It may be possible to keep HIV at bay indefinitely with injections every month or two — a much lighter regimen than any so effective that's currently offered — according to a new study by Johnson & Johnson and partner ViiV Healthcare.

The results are early and tentative: The companies have completed just the first 32 weeks of a planned 96-week study. Patients are given one drug from each company.

All of the more than 300 patients tested already had previously used more conventional treatments of daily pills, and already had their HIV levels reduced to undetectable levels — though without further treatment the virus would have started spreading again. About 95 percent of those who got the injections saw the HIV kept in check — an improvement over the 91 percent of those getting three standard drugs who also saw the virus kept at bay.

"Despite great progress in HIV treatments, the burden of treating HIV patients remains high," Paul Stoffels, chief scientific officer and worldwide chairman of pharmaceuticals said in a statement from the company. "Long-acting injectable drug formulations may offer another option for HIV maintenance therapy. Our hope in studying such combinations is to make HIV infection manageable with a potentially transformational all injectable regimen."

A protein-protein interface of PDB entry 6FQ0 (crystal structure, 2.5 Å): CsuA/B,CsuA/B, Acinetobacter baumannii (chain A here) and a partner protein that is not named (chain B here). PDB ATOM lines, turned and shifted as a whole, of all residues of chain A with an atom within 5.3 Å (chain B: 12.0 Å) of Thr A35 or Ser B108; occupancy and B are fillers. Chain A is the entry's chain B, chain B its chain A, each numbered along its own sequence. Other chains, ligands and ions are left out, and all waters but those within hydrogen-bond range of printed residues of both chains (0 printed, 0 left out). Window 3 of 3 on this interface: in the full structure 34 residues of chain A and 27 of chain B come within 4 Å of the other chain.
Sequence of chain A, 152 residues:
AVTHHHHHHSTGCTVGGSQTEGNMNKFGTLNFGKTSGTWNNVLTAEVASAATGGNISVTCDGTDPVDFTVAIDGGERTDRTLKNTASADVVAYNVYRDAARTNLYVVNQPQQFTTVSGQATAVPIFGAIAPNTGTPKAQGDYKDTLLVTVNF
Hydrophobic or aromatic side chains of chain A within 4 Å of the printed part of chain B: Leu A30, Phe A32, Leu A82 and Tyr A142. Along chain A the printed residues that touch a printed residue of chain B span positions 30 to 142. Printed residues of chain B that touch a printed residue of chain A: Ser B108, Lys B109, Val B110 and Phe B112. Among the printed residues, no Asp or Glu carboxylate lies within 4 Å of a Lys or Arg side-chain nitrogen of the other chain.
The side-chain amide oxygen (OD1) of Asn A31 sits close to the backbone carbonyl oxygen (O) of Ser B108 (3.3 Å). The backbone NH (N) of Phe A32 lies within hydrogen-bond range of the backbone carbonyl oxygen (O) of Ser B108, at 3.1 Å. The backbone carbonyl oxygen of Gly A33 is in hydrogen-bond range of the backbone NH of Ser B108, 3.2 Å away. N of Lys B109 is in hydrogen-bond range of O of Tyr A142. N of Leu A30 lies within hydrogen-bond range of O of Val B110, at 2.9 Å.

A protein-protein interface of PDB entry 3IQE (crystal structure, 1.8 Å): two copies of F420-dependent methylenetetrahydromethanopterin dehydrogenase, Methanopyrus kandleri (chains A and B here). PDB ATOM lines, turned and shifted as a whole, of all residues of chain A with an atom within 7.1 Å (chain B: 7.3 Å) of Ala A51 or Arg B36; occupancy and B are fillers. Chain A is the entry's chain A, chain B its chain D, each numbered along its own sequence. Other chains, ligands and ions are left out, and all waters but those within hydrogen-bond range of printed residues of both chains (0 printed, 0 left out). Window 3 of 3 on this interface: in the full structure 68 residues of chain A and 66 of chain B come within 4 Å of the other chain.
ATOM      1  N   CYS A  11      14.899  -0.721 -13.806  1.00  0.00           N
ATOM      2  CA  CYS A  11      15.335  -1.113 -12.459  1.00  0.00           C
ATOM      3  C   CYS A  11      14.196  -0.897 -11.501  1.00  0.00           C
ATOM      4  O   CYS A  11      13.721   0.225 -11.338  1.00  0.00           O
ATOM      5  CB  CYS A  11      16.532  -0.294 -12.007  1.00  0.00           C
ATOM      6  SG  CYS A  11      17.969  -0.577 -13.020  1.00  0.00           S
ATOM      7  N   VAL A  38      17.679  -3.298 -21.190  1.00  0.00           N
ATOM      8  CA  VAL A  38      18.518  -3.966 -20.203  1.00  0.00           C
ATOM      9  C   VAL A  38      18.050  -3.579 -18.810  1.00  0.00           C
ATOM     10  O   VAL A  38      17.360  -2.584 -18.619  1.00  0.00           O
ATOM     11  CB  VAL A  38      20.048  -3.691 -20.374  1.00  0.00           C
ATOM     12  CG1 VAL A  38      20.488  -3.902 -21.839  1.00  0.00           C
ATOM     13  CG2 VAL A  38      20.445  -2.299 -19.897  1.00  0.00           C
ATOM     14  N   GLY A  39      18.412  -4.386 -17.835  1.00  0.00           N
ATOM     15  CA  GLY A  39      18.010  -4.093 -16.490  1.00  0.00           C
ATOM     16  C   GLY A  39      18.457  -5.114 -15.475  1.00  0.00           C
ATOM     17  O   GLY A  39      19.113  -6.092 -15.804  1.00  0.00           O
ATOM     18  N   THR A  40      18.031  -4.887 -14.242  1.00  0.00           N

The study combines rilpivirine, marketed as Endurant, from Janssen (a Johnson and Johnson company) with and ViiV Healthcare's cabotegravir, marketed as

According to the companies, almost 75 million people have been infected with the HIV virus since the beginning of the AIDS epidemic. It said an estimated 35 million people are currently living with HIV globally, with 2.5 million people becoming newly infected each year.

Johnson & Johnson is headquartered in New Brunswick, adjacent to the campus of Rutgers University.